Bathroom and kitchen flooring

(7 Posts)
Lily7050 Tue 01-Sep-20 11:12:47

We do not want to do porcelain tiles because our DS is just 15 months old.
LVT seems to be warmer and softer. But they require very even floor.
I started looking at regular vinyl, that can be glued to underfloor so can be done quicker and less work is required.
Some here got 15 years quarantee.
What would you say the main difference in quality and durability between LVT and vinyl flooring?

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BluebellsGreenbells Tue 01-Sep-20 11:15:17

The LVT can be replaced in sections.
Some has 20 year guarantee
Less likely to rip or buckle if you need to move the washing machine or dishwasher.

I brought some LVT on eBay as a job lot, builder over ordered, it was a bargain at £150!

Ultimately it’s your choice.

Lily7050 Tue 01-Sep-20 11:23:07

Thank you @BluebellsGreenbells!
To me it is more about saving time (on fixing underfloor) than money.

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Babs709 Tue 01-Sep-20 22:11:15

Tapi came out and measured for mine and suddenly the “didn’t need to be as even” turned into “needed to be just as even”. And they wanted my DH to do it to keep costs down but didn’t understand we are “prefer to pay a professional to do it right” people. Plus their product appeared to involve a lot of (what sounded like) obvious joins because its big sheets. Whereas LVT are usually smaller planks/tiles. I walked away from tapi.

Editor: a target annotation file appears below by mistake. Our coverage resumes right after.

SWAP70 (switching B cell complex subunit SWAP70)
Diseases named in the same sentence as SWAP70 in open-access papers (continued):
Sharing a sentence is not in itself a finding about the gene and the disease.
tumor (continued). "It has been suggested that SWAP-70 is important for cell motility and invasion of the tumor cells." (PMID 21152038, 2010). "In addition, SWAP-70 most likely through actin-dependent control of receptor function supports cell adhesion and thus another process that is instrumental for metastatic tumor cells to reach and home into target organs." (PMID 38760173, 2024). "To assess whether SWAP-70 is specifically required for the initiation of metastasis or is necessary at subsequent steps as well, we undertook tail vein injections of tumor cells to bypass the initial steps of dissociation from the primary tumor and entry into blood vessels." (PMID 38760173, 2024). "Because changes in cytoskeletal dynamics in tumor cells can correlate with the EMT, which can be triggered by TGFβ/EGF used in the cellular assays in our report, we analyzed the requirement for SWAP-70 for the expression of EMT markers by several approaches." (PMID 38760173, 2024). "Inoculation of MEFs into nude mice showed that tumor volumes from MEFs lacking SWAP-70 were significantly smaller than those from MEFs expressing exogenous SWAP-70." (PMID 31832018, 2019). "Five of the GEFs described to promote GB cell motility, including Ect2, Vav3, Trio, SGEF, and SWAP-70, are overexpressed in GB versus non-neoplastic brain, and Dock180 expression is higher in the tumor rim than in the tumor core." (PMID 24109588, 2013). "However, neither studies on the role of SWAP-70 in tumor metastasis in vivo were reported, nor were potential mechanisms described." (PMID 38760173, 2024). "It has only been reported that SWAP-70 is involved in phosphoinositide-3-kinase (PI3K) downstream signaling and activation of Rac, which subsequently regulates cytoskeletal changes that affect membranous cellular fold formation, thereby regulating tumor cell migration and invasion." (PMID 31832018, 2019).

PigletJohn Tue 01-Sep-20 23:47:56

cushioned vinyl is fine in a bathroom. Comfortable underfoot, the rooms are small enough to do it in one piece, and if necessary it can be rolled back to get at the floor.

Unless the floorboards are very flat and smooth, put down 4mm ply first, or the vinyl will go into creases and holes. Put the factory-cut edges of the ply to the middle of the room, because they will be perfectly straight with square corners and will fit together perfectly, and any cut edges go to the edges of the room. After a couple of weeks, when the vinyl has relaxed to size, you can put white silicone sealant in the gap under the skirting, it will look smart, tone with white paint, and prevent water, grime and wildlife getting into, or coming out of, the gap. Clean the gap first with a paintbrush and vac.

It also works in a kitchen, but is more likely to be dented or scarred by heavy furniture or appliances being dragged across it. You can get a non-cushioned very hard-wearing version as used in commercial kitchens, it is more expensive and can have a non-slip stone-like surface.

I suggest asking around for a local flooring and carpet company (not one of the High Street chains) that will do supply and fit. The sort of company that does pubs, restaurants and offices. They may not have a glossy showroom or a glossy salesman.

WoolyMammoth55 Wed 02-Sep-20 09:18:03

Hi OP, not sure if it's helpful for you or not but we're just doing our second bathroom refurb in 5 years (different houses!) and are putting this down again:

It's completely waterproof, really good looking and feels nice underfoot. We haven't done any special 'floor levelling' on either project and it's been fine.

We like the dark wood effect with light walls but they do a million colours etc so get to a local stockists' showroom if you can! Best of luck <3

Lily7050 Wed 02-Sep-20 12:55:45

Thank you WoolyMammoth55. I will look into laminates.

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